If you’re retired from the military, chances are you’ve spent some time in temporary on-base lodging, either while TDY or during a PCS move. As a retiree, you can stay in temporary lodging at most US military bases around the world on a space-available basis. While the level and type of accommodation varies widely, having the option to stay on a military base is an incredible benefit available to military retirees and their dependents.
During our 2-month US road trip in 2015, my husband and I spent only three nights in a regular hotel. Other than a few visits with friends, we stayed on military bases all other nights. In every instance, we enjoyed relaxing stays, a good workout, and in some cases, free breakfast before getting back on the road.
You might be surprised by all the places you can find US military bases, even overseas. While driving from Germany to France, we needed a place to spend the night, so we checked to see whether there were any military bases nearby. Sure enough, Chievres Air Base in Lens, Belgium was right on the way. We enjoyed a little taste of home between stays at our European-style apartments.
Space-A lodging is great because it’s inexpensive, clean, and safe, and you always have access to a good fitness facility. Some of the rooms are quite spacious, often with a kitchen and living room. Depending on the location and length of your stay, while you’re there you may be able to use other base services, such as the commissary, the BX, the golf course, or recreational equipment rentals.
Reservation Basics & Tips
Whatever your branch of service, you can stay on any US military base that offers Space-A lodging. Policies vary by location in terms of how far in advance you can reserve a room and for how long. In some places you can reserve up to 30 days in advance, but many of the temporary lodging facilities we used didn’t accept Space-A reservations more than a few days or a week before arrival. We’ve stayed in several places that would only let us reserve one night at a time.
We have a few tried-and-true strategies when booking Space-A lodging. No matter what the receptionist tells us about availability when we first call to make a reservation, we almost always get a room. Here are a few tips that got us 2 weeks at Naval Amphibious Base Coronado over 4th of July and more than a week at the Hale Koa (an Armed Forces Recreation Center in Hawaii) on only a couple days’ notice:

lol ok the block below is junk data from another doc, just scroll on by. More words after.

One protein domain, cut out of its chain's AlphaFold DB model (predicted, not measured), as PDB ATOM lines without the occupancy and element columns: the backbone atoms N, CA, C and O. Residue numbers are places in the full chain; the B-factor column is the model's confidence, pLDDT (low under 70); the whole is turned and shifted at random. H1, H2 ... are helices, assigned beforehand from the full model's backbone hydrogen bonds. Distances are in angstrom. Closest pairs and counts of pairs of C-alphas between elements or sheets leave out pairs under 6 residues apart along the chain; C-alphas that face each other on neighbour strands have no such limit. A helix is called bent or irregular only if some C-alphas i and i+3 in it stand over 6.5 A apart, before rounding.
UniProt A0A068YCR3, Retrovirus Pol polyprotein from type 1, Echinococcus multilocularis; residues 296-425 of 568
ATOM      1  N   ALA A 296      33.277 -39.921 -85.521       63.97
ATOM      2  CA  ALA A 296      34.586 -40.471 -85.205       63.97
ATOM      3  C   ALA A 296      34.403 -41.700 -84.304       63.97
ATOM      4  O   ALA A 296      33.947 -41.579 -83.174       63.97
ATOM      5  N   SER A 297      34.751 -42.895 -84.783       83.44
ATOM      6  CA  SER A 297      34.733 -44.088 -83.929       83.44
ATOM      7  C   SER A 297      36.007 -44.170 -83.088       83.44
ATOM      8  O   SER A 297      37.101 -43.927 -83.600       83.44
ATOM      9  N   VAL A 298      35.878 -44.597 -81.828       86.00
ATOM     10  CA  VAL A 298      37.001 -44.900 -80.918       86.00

- Call the front desk and speak to the staff directly. If you can find a phone number for the lodge, call them directly rather than going through the central reservation line or the DOD Lodging website. The receptionist on duty might know of a cancellation or early check-out that is not reflected in the reservation system.
- Request one night at a time. Some lodges are reluctant to reserve multiple nights for a Space-A guest, even if it’s not officially against their policy. In those cases, we reserve one night at a time. The next morning, we call and ask if we can extend our stay. This strategy rarely fails.
- Ask the receptionist when you should try again. If they’re full the first time we call, we always ask when we should call back. Each location has its own policies and deadlines. At the Hale Koa, the receptionist told my husband to call at 0700 — not 0659, not 0701 — to inquire about last-minute cancellations. He followed her instructions and we got a room for a few nights, then an extension for another week right in the middle of Spring Break season.
- Call after check-in deadlines or check-out times. If we don’t have intel like we had at the Hale Koa, we use our own logic to guess when they might release rooms. Many lodges hold rooms until midnight, at which point the guest is considered a no-show. Calling around 1100 after most guests have checked out is another option.